Photo Collections

The Prisoner of Zenda (1937) - Lobby Cards
Here are a few Lobby Cards from The Prisoner of Zenda (1937), starring Ronald Colman. Lobby Cards were 11" x 14" posters that came in sets of 8. As the name implies, they were most often displayed in movie theater lobbies, to advertise current or coming attractions.

Videos

Movie Clip

Trailer

Hosted Intro

Film Details

Genre
Drama
Adventure
Period
Adaptation
Classic Hollywood
Release Date
Sep 3, 1937
Premiere Information
World premiere in New York, 2 Sep 1937; Los Angeles opening: 6 Oct 1937
Production Company
Selznick International Pictures, Inc.
Distribution Company
United Artists Corp.
Country
United States
Screenplay Information
Based on the novel The Prisoner of Zenda by Anthony Hope (London, May 1894) and play The Prisoner of Zenda by Edward E. Rose (London, 7 Jan 1896).

Technical Specs

Duration
1h 41m
Sound
Mono (Western Electric Noiseless Recording)
Color
Black and White
Theatrical Aspect Ratio
1.37 : 1
Film Length
12 reels

Award Nominations

Best Art Direction

1937

Best Score

1937

Articles

The Prisoner of Zenda (1937)


The Prisoner of Zenda (1937) is one of the most-filmed and most-referenced of all swashbuckling stories, with eight feature-film versions, two made-for-television adaptations and three TV series. This story of love and heroism has also been told on the stage and radio, and its plot has been spoofed countless times in film and TV comedies. But of all the dramatized versions of Anthony Hope's 1894 tale of adventure, love and honor, the 1937 black-and-white movie version, produced by David O. Selznick for his Selznick International Pictures stands as the definitive adaptation. It is so beautifully realized that a 1952 color remake by MGM uses the same shooting script, dialogue and background score, and even duplicates the camera angles scene-by-scene!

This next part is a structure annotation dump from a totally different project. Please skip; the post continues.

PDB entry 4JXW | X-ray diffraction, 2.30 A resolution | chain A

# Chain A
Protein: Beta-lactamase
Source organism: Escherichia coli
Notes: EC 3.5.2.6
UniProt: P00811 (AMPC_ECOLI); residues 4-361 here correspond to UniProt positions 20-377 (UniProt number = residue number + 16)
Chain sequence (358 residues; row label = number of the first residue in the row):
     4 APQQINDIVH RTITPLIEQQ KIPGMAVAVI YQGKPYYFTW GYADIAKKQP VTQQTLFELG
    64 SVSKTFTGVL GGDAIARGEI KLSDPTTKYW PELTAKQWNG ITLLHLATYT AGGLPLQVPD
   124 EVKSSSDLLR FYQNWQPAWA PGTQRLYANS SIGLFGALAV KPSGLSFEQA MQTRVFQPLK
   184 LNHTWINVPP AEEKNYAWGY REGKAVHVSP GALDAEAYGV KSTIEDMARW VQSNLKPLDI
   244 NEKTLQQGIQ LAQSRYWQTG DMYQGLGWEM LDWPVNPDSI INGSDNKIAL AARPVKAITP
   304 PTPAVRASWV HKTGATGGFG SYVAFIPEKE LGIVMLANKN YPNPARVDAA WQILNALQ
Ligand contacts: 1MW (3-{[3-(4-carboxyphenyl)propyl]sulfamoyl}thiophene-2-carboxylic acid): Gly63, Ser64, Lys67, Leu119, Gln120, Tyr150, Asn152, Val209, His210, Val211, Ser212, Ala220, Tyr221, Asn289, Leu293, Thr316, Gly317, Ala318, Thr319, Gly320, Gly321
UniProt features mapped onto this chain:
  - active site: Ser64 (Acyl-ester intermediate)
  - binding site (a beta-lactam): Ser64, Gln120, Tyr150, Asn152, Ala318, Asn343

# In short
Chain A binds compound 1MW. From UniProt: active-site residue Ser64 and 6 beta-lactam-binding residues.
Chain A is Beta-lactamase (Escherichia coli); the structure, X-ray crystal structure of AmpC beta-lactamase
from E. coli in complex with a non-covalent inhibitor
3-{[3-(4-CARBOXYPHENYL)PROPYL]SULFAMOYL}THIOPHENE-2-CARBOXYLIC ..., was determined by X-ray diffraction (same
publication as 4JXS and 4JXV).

The 1937 The Prisoner of Zenda provided Ronald Colman with a showy double role, one of his most colorful and best remembered. His first character, the dashing English gentleman Rudolf Rassendyll, takes a fishing vacation in a small middle-European country (unnamed in the film, Ruritania in the novel) where he discovers that he is a dead ringer for the soon-to-be crowned prince Rudolf V (Colman again), a distant cousin. Two of the prince's aides, Colonel Zapt (C. Aubrey Smith) and Captain Fritz von Tarlenheim (David Niven), discover the resemblance and take Rassendyll to the royal hunting lodge and introduce him to the future king. The look-alikes hit it off and embark on a night of drinking.

Unfortunately, the prince's scheming half-brother Duke Michael (Raymond Massey) has slipped him a bottle of drugged wine, and the morning finds him comatose and unable to attend his coronation. Since Michael plans to usurp the throne in Rudolf's absence, Zapt convinces Rassendyll to take the prince's place during the ceremony. Rassendyll bluffs his way through the proceedings, fooling even Michael, and claims the crown. Meanwhile, the imposter is falling in love with Rudolf's fiancée, the beautiful Princess Flavia (Madeleine Carroll), who has never cared for her betrothed but suddenly sees him in a more attractive light.